“What Kind of Brush do you Recommend for my Cat?”

(Trick Question- NONE) You need a COMB! Here’s Why:

When I began my career as a cat groomer, I simultaneously began growing my tiny little Instagram audience. I tried to take photos of EVERY cat in the beginning. I used whatever I had lying around to add interest- colorful tablecloths, silk scarves, hydrangeas from my yard… you get the picture. My photos became pretty popular (and expected from my clients), and my tiny little audience began to grow. Fast forward four years or so and I rarely take photos anymore (it’s mostly videos these days), and it’s all about lip synching to ‘trending sounds’ and educating people on what tools they need to groom at home. I (and my assistants) spend enormous amounts of time directly answering questions from followers and there is definitely one single question that stands out as ‘the most asked’ question. It’s “What kind of brush do you recommend for my cat?”

Simple enough, right? It would be, except I have to start with “You don’t need a brush, you need a comb!” This throws people every. Single. Time. Now I know you guys aren’t cat groomers, so it’s not that I think this answer should be apparent to you or something. It’s just shocking how many websites there are in existence that are committed to spreading misinformation about cat grooming (or maybe their real commitment is solely to making money). The sheer number of “Pet Information” websites is mind-boggling, and the fact that half of the information on there is false- well that’s just scary. The old adage ‘Don’t believe everything you read’ has never been truer. I digress. The point I’m trying to make is brushes are pretty useless in the world of cat grooming. One could make a point for using a slicker brush on short-haired cats, but they are really only intended for their backs. Slicker brushes have sharp needle-like bristles that rake through a short-haired coat quite easily. They do not, however, serve any purpose for detangling or de-matting. Nor should they be used on sensitive areas like legs, underarms, or booties (the areas most likely to tangle on a cat). I’m not going to make you throw it out the window if you already have one, but for God’s sake don’t expect a few strokes with it down your cat’s back daily to prevent anything at all.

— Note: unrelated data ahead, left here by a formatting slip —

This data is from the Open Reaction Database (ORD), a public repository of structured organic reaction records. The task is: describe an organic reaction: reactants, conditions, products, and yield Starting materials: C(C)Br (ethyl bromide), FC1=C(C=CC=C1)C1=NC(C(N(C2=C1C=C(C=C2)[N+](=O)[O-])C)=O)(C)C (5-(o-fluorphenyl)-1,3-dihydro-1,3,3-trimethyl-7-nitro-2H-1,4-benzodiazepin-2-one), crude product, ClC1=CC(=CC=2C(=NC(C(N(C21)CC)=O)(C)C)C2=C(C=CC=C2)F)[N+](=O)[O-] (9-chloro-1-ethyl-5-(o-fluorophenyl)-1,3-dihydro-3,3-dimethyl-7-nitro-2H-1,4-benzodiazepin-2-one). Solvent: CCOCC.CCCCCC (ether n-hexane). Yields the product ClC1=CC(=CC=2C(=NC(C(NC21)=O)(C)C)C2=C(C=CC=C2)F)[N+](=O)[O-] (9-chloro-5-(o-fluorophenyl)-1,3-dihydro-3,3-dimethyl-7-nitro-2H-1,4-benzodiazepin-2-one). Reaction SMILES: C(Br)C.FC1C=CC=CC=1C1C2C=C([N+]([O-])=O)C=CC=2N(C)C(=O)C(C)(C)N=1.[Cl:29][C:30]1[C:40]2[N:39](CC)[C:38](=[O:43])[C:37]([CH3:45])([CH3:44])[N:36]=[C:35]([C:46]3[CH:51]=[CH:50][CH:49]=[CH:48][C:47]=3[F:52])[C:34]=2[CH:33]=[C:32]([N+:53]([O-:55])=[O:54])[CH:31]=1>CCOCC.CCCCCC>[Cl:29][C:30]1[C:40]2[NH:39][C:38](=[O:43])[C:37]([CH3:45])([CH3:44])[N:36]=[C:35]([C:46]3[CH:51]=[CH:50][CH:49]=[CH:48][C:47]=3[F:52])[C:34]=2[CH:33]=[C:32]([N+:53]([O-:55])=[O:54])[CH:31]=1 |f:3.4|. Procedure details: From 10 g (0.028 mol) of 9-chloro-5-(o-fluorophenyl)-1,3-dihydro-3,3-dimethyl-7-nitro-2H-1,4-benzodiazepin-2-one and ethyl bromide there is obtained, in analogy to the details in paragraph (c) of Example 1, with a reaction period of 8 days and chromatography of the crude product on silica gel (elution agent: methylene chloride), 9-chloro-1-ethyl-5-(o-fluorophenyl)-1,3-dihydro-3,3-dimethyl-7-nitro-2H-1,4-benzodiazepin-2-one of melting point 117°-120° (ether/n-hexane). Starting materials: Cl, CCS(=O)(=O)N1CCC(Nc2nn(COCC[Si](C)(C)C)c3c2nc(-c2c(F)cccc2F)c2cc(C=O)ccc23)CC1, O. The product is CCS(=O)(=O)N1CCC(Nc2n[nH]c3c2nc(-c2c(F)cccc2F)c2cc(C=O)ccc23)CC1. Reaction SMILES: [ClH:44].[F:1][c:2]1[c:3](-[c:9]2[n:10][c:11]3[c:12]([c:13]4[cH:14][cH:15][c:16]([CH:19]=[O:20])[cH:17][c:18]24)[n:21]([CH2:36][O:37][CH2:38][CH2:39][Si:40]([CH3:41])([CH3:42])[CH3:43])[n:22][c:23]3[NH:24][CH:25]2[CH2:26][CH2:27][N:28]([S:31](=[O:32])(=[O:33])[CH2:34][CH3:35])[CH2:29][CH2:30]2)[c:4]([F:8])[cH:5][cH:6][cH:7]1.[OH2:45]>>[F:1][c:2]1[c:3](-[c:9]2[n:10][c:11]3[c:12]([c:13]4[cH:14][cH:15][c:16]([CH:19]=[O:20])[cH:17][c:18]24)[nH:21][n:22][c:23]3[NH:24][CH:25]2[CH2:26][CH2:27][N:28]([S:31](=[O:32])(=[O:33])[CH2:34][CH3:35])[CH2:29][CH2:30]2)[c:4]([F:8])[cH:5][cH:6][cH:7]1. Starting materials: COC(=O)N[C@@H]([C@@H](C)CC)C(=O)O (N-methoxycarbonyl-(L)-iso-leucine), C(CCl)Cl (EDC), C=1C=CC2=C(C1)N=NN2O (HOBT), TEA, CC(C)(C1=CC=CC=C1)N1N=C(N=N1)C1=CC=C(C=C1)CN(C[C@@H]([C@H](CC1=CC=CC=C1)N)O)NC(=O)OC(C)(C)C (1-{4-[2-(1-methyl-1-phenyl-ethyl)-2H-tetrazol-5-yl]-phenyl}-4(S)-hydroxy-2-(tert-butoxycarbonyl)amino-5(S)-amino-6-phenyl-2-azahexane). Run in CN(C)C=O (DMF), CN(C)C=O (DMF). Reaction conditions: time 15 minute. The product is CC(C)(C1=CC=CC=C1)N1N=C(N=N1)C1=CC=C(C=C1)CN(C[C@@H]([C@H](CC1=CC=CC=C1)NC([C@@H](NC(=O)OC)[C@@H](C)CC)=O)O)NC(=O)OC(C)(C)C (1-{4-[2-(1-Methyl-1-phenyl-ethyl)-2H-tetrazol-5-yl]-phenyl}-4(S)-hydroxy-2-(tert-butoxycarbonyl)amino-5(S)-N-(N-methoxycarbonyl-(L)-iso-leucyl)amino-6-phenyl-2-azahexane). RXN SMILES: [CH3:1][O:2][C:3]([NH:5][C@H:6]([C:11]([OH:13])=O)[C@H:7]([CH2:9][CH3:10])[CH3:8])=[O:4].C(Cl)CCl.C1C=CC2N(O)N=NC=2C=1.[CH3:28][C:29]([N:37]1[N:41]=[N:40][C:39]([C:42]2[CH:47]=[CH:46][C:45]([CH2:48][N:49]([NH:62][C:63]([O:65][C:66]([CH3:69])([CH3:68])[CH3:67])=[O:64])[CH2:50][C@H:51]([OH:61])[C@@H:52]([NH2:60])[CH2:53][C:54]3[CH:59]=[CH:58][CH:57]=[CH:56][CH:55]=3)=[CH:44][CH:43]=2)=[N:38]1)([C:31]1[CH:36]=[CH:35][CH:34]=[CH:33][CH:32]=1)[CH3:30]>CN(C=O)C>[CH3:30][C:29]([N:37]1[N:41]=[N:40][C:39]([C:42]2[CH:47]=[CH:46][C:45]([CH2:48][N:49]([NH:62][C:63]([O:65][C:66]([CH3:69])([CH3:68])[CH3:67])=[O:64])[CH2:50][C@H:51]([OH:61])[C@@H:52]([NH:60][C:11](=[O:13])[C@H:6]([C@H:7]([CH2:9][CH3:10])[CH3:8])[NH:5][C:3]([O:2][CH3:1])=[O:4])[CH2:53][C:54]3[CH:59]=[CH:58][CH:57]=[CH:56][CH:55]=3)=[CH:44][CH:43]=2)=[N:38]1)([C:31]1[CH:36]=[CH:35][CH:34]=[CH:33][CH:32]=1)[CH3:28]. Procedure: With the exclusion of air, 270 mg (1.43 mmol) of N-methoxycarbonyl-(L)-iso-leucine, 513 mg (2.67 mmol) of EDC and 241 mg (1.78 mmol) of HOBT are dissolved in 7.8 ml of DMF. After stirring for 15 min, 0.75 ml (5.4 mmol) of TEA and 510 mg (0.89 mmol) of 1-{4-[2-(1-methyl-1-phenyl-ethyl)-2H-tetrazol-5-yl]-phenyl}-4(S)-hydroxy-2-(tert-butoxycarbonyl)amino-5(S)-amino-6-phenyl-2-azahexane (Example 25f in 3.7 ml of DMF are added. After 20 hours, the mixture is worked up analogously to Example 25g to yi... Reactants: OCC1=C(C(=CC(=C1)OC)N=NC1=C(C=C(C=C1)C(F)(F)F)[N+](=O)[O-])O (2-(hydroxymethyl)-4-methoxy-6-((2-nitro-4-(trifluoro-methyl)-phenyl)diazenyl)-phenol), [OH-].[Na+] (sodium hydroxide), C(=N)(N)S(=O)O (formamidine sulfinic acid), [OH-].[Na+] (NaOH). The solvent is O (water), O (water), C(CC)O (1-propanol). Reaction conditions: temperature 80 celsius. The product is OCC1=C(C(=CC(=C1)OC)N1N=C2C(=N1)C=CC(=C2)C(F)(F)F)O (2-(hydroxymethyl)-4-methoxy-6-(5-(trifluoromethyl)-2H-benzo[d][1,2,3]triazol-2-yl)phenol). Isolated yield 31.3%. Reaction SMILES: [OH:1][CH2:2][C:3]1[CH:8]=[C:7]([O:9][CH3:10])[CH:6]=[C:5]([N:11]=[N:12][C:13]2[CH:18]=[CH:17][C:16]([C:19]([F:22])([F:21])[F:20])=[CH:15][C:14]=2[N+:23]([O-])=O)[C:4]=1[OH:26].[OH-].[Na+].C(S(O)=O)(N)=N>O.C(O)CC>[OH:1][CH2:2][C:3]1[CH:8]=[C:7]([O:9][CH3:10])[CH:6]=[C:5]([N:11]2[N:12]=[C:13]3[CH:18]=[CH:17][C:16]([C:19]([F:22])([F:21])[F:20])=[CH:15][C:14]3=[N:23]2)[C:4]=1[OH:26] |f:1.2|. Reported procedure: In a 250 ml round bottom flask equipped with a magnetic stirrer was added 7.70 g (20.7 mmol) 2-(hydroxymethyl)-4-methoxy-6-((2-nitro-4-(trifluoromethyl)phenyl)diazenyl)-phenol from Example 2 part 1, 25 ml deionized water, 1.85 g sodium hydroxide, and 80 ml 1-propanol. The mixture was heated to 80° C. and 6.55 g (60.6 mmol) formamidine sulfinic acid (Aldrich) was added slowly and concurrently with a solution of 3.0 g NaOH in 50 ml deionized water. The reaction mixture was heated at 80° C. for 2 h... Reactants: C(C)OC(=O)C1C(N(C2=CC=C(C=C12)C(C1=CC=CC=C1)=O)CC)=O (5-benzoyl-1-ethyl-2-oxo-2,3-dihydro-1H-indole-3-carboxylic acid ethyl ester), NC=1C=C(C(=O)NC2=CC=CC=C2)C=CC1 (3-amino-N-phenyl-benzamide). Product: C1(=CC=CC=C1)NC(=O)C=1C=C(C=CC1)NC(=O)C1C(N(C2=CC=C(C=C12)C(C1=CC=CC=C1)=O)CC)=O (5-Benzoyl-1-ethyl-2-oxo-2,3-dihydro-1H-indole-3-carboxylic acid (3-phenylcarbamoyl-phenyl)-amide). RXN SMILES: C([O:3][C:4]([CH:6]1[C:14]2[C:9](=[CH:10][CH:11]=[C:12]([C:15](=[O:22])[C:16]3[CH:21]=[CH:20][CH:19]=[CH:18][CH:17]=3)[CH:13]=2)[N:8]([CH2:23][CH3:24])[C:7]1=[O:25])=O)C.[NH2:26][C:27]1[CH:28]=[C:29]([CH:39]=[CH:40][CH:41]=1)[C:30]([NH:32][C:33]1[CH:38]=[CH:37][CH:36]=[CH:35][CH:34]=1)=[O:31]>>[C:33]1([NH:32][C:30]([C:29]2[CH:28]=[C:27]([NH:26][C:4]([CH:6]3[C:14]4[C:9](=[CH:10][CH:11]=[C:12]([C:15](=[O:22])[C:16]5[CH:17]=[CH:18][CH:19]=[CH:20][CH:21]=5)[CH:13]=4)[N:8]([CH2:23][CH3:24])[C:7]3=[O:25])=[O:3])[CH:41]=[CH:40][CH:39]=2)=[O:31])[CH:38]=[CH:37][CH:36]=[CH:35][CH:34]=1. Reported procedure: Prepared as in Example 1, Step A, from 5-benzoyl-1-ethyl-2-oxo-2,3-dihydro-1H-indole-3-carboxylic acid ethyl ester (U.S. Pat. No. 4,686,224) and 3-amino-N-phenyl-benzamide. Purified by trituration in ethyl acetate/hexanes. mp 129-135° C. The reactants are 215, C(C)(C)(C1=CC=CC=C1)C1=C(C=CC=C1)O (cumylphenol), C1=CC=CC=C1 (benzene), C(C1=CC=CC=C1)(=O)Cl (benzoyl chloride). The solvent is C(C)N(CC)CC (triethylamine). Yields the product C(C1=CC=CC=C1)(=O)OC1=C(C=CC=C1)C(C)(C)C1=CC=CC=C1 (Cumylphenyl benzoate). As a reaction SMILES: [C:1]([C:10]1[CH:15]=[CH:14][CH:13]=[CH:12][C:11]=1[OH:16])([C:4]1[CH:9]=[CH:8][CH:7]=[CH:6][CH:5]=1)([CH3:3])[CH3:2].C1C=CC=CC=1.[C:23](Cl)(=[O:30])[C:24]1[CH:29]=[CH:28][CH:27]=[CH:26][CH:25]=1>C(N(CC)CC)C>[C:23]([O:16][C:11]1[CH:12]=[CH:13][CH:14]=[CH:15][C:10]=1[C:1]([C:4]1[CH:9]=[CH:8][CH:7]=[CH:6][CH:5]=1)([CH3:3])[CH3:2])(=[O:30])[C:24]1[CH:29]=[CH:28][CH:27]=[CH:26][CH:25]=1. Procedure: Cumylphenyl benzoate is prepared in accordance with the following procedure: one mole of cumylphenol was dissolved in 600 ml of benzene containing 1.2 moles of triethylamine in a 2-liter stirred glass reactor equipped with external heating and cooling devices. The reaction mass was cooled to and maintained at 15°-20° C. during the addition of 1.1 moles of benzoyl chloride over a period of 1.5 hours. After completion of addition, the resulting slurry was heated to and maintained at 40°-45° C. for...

When I’m grooming I typically use three to four different sizes of combs on EACH cat- the main difference in each being the distance between the teeth. The shorter the fur, the closer together the teeth. I learned about face and foot combs at grooming school and it was a LIFE CHANGER for combing out little matts on Persian feet and the tops of heads and cheeks, but it’s also a great option for any short-haired cat. I guess the one caveat, if there is one, is that it’s not good for long fur. If you can only purchase one comb- the real workhorse is a buttercomb- I use one by Chris Christensen, (I am after all- an ambassador) the # is 013. It can be used on all coats, and on all parts. It’s especially adept at detangling under-arms and bellies, but you can really use it anywhere. If you own a medium or long-haired breed then this is the comb you want. There are look-alikes out there so beware. The main defect being that the spaces between the teeth won’t be appropriate, or the points of the teeth won’t be rounded and coated to prevent ‘ouchy’ moments.

The most important thing I can tell you today about these combs or any comb in general, is they only work if you can actually use them! Sounds obvious, right? I’m not so sure that it is. I know plenty of people that use these combs daily on their kitties and I’ve never seen their cats come in matted. I also know plenty of people that ‘have’ these combs, that aren’t able to use them regularly- for whatever reason- whose cats are a mess every time I see them. They only work if you take them out of the drawer people! And then you have to actually be able to comb (down to the skin) through your cat’s most hidden regions – you know the ones. If you are able to do that, then I promise these puppies will work! And ANY comb can work if your cat tolerates it and you are able to get to the skin with it-These are just the ones that I personally use. I know they are expensive, well worth it in my opinion, but pricey for sure.

I know this was a lot of talk about cat combs which, even to ME can be boring, but it had to be done! Now every time I read the dreaded brush question in my dm’s I can send people to this blog post, and then they can link directly to the right combs without mistakenly clicking on an Amazon imposter from China. Maybe that person is you, or maybe you have a dog and mistakenly clicked on this post and you aren’t really sure why you are still reading. If so, I’m soooo sorry. You’ll never get the time wasted on this blog post back.

>^..^<

Whitney

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